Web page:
Big data becoming vital to healthcare sector
The health sector is on the cusp of a step change that will benefit the industry through the better use of data and advances in analytics, says experts.
South Africa has estimated a R350 billion annual health care industry, with the department of health moving towards e-health solutions in line with the World Health Organisation guidelines, says Vanessa Korb, business development at Keyrus SA. However, despite the pervasive global trend towards digitisation, there is still minimal big data and business intelligence activity in the medical ranks which could relieve an already hampered healthcare sector, adds Korb.
Jon Tullet, research manager for IT services at IDC SA, says big data is becoming fundamental to healthcare, starting with insurance and working its way through healthcare delivery, taking in emerging fields like cognitive computing and IOT along the way. The reality is cognitive computing and AI are going to revolutionise the business world and would have an enormous impact on digital transformation, notes Tullet.
"Big data is becoming really important in most industries, but healthcare is definitely one of the key verticals."
In SA, Discovery is a good example of a company using data analytics by gamifying the healthcare insurance space through its vitality programme, says Tullet. The programme is a wellness system that tracks everything from physical activity to nutrition of a person. For example, customers earn points by logging their workouts with fitness devices like Nike+ and Fitbit.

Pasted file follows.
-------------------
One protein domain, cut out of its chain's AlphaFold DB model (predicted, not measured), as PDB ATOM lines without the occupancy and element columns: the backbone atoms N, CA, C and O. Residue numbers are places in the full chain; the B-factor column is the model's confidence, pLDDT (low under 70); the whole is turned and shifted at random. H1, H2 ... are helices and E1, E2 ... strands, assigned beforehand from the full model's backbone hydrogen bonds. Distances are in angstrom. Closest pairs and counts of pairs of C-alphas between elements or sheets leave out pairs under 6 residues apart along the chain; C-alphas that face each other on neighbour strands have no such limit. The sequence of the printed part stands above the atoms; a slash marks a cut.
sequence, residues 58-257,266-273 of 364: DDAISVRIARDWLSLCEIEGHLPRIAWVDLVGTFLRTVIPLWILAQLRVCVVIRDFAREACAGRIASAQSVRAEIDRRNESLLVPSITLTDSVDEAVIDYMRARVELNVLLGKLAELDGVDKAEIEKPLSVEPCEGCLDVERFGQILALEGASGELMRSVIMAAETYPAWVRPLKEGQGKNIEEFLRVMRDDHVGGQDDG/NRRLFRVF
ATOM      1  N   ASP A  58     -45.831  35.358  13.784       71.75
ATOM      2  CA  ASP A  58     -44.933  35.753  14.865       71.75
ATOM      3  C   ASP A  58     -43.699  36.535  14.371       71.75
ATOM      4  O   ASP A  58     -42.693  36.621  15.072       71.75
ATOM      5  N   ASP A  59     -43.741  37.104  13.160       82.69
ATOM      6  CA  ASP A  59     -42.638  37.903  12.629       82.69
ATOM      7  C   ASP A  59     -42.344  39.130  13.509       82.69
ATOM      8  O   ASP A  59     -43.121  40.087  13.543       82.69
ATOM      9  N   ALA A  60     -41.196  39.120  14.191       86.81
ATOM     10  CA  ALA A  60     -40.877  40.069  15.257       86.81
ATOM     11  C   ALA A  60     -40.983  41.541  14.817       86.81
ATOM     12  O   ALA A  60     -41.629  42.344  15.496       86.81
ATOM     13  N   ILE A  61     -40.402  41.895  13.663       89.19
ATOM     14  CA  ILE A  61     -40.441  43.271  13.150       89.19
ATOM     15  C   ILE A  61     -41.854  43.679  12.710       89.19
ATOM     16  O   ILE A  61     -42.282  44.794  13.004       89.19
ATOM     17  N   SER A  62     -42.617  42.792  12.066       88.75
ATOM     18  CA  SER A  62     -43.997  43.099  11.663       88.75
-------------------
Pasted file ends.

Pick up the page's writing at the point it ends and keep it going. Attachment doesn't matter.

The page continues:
According to Siemens, big data will transform approaches in healthcare that have long defined the industry. "No longer will we pool data from individuals to predict what happens at the population level. Instead, population data will be so comprehensive that it will accurately predict what happens to an individual patient." Arguably no single factor will transform healthcare as much as personal genomics, it adds.
Through the better use of data and advances in analytics, precision healthcare promises a more personalised approach that will significantly improve the outcome of even the most serious illnesses, says Wolfgang Mertz, CTO EMEA for Healthcare, life sciences and HPC at Dell EMC Isilon.
Many countries have national collections of genomics data, such as Genomics England, which is funded by the National Health Service, says Mertz. Using this data, patterns can emerge across populations that can be used to inform treatment, he adds.
Current business trends point to data as a supreme asset across all industries - with the multi-faceted medical industry lending itself to being a highly data-driven sector, says Korb. "While the volume of healthcare data is growing at an exponential rate, limited actionable insights leave healthcare organisations data rich but information poor."